Historic Macon restaurant reflects on Gregg Allman’s death

MACON, Georgia (41NBC/WMGT) – One of the best known restaurants in Macon is mourning the death of legendary musician Gregg Allman.

Allman was a part of the Allman Brothers Band, one of the most successful southern rock bands of all time.

A mother’s loving touch can strike a chord that echoes into history.

“She took care of them just like they were her children,” said H&H Soul Food General Manager Drew Jennings. “There might not be a ‘them’ if it weren’t for her.”

Though she wasn’t connected by blood Mama Louise had her own way of being a part of the Allman Brothers Band shows.

“Mama was out on the road with the Allman Brothers for certain periods of time,” said Jennings. “Sometimes they’d be on the road 200, 250 days of the year and they knew that they had a home cooked meal just like they were at their mom’s house or you know their grandma’s house when they got off the road and everything.”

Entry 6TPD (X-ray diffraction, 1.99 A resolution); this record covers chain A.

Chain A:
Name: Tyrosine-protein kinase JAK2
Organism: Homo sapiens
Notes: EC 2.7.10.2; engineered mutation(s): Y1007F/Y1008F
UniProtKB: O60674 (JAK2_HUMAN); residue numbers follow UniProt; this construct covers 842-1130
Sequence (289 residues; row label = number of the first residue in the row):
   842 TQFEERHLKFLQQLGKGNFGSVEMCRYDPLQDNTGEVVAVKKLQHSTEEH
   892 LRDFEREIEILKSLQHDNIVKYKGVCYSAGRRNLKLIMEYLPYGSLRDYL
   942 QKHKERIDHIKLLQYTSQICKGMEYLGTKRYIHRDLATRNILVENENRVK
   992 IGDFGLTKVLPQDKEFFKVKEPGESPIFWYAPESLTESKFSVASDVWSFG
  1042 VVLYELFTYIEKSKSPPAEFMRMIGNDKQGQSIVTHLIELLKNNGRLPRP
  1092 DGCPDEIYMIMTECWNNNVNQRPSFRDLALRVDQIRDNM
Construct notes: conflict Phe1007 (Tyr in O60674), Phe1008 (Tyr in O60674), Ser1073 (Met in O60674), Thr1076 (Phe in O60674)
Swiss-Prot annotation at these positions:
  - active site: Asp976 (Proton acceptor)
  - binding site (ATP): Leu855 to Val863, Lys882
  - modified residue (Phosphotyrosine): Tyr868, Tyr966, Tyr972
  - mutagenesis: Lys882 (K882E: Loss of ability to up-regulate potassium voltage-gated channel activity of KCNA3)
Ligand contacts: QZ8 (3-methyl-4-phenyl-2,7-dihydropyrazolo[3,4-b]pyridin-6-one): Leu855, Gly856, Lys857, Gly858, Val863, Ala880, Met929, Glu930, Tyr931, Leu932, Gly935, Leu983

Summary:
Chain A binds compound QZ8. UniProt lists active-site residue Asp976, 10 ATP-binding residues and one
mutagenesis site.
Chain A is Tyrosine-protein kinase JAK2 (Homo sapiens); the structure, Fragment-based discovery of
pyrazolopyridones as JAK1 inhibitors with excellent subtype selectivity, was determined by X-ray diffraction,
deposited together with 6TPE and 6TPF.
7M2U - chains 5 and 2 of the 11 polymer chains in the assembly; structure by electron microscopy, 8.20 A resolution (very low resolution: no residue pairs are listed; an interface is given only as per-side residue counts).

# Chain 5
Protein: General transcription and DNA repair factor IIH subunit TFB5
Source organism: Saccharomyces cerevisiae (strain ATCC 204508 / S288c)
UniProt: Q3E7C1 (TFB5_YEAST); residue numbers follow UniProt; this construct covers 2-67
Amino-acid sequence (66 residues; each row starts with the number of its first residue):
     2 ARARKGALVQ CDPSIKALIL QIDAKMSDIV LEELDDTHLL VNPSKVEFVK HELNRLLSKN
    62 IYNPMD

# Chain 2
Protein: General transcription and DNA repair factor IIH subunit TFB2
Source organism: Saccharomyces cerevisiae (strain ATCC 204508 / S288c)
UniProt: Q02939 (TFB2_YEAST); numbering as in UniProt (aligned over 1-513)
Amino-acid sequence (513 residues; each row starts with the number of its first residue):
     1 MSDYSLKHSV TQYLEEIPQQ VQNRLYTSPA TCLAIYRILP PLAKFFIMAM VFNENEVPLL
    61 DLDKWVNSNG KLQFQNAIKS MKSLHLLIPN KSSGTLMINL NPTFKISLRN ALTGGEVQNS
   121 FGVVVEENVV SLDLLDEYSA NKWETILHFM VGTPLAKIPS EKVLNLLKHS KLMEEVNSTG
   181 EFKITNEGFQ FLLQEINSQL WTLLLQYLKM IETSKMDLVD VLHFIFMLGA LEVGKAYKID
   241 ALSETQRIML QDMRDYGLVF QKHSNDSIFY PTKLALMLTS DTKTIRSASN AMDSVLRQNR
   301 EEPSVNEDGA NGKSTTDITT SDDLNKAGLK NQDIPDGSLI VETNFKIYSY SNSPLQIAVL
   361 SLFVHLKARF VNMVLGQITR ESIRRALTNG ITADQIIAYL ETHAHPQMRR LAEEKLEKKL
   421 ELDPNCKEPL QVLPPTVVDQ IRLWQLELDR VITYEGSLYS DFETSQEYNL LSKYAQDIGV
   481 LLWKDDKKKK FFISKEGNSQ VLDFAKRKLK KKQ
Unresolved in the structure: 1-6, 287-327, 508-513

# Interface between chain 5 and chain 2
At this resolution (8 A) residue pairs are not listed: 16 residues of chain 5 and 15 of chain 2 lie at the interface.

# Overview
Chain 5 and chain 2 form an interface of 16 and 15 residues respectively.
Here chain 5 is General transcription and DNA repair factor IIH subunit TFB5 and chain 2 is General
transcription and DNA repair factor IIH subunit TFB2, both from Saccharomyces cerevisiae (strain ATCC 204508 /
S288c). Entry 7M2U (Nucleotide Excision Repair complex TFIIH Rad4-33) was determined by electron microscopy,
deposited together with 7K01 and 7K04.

Gregg Allman and the band enjoyed her cooking and her presence–she enjoyed being a mom.

“She’s number one,” said H&H Customer Jimmie Kim Evans. “That made it all happen. She fed them.”

That’s why Gregg’s death last Saturday hurt her and the restaurant she ran in downtown Macon for many years.

“It was something that we were proud of–those were our guys,” said Jennings. “Losing Butch (Trucks) a few months ago and now losing Gregg, it really hits home.”

Jennings grew up with the band.

“I remember playing my first Allman Brothers record when I was probably 10 or 11 years old,” said Jennings.

He says the Allmans were perfectly tuned into to Macon’s culture.

“What the Allman Brothers were able to do and take Macon to that next level and basically being worldwide,” said Jennings.

“If it wasn’t for her, they couldn’t have take their talent–it would have been a struggle,” said Evans.

Evans took her grandson Jack to H&H for lunch, where she ran into Mama Louise.

“She didn’t turn her back on them like a lot of people did,” said Evans. “Took them in just like they were her own.”

Mama’s music has a much more somber tone because of Gregg’s death, but her motherly influence lives on.

“He loved the fact that we were keeping everything going with Mama Louise, and with her getting up in age to have someone to kinda carry on the torch and carry on the tradition that is here,” said Jennings.

Jennings says the restaurant hasn’t heard of any plans for Gregg’s funeral yet.

Categories: Bibb County, Local News

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